Display module isn’t easier if you don’t have one already when this happens. Or if you don’t want to spend $100 on the outdated display module. Or if you just don’t like how the display interface is completely different from Fusion and harder to use.

What I suggested is free, takes about 10 seconds, and easier than either adding a display module or changing the Apex’s wifi network to a temporary hotspot.

The display module or hotspot would be good if your whole house besides your tank looses power so you don’t have your wifi network. Or if it’s just more comfortable for you personally.

But yeah several ways to do this. Just thought I’d share what I think is the best way, since I don’t think it is common knowledge.
 

Rostato

Supporting Member
Funny. I guess I didn’t read far enough i to it. I thought you were asking how to do it and were making it seem complicated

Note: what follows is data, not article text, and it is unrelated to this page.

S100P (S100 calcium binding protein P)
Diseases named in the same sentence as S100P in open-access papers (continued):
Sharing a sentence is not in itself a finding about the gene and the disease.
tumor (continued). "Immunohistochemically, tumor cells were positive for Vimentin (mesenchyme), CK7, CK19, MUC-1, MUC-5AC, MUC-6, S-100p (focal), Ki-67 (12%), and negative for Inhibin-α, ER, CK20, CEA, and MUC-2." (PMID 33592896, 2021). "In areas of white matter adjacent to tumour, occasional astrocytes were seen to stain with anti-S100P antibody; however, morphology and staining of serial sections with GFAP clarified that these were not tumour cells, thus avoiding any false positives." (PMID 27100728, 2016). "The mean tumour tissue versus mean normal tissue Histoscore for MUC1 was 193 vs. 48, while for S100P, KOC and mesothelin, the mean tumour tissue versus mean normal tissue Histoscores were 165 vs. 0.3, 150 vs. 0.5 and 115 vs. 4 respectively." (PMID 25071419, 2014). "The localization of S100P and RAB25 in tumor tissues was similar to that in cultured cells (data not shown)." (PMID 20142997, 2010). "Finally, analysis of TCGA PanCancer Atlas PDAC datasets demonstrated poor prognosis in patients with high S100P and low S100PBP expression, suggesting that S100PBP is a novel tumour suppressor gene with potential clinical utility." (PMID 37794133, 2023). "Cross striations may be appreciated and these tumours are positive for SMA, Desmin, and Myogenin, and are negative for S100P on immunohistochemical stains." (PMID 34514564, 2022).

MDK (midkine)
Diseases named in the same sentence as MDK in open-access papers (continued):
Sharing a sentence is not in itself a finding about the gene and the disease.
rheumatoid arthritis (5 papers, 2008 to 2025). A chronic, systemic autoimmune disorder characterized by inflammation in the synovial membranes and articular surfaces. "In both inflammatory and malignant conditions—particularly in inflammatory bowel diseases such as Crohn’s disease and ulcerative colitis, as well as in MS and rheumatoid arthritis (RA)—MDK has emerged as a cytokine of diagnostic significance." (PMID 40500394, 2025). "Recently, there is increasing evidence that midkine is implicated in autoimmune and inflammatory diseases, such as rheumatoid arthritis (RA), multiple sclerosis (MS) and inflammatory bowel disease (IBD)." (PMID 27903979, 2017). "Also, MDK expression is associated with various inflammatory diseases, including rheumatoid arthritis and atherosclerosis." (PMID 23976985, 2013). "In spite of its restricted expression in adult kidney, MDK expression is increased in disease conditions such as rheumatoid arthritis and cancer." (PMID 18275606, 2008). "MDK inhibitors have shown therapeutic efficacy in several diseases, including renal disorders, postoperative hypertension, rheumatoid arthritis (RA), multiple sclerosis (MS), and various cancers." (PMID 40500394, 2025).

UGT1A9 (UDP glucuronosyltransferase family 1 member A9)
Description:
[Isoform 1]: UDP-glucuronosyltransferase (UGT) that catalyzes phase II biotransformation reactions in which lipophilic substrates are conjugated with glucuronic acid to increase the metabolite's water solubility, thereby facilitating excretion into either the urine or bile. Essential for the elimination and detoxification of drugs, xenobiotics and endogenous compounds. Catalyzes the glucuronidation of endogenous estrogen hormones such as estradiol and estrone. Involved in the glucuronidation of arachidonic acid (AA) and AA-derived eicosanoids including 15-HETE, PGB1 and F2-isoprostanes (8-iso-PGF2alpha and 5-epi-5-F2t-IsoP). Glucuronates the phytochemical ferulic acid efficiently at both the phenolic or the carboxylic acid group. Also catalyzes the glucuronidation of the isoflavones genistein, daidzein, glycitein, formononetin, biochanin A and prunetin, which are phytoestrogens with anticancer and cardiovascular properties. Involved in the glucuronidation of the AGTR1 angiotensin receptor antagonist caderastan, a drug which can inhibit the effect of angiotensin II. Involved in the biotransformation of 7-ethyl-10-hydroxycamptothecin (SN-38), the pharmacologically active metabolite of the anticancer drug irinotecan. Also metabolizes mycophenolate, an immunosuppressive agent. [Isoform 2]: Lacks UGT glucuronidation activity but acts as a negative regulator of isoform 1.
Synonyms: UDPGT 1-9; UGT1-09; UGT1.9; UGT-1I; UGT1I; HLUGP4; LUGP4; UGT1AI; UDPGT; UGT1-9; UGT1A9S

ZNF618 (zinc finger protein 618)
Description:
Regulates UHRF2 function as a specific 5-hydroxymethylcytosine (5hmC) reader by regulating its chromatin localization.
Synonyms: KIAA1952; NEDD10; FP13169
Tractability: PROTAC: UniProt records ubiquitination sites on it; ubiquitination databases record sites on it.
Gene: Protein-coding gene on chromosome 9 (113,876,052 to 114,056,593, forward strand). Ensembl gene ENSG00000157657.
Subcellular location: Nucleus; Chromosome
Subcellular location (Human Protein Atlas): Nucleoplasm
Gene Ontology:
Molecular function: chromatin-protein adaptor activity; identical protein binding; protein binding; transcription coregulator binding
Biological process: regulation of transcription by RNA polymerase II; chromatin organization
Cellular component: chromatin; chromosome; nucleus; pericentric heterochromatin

Vhuang168

Supporting Member
When you have an Apex that is disconnected from Fuion, that is also the best way to see if it is still connected to your router.


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rygh

Webmaster
Staff member
A complicated alternative is to use your iPhone to set up a wifi hotspot, and Apex can connect to fusion through that.
 

JVU

BOD
Staff member
The phone hotspot can work but is way more complicated in practice because you have to change the Apex Wifi to your phone hotspot, after you can’t connect to it anymore. This involves resetting the Wifi settings like it was new by holding the recessed reset button for some very specific amount of time and going through the steps as if it were new.

What I suggested doesn’t require anything other than the steps I outlined, which are all straightforward and don’t require resetting anything. Only requires having power to your Wifi device(s).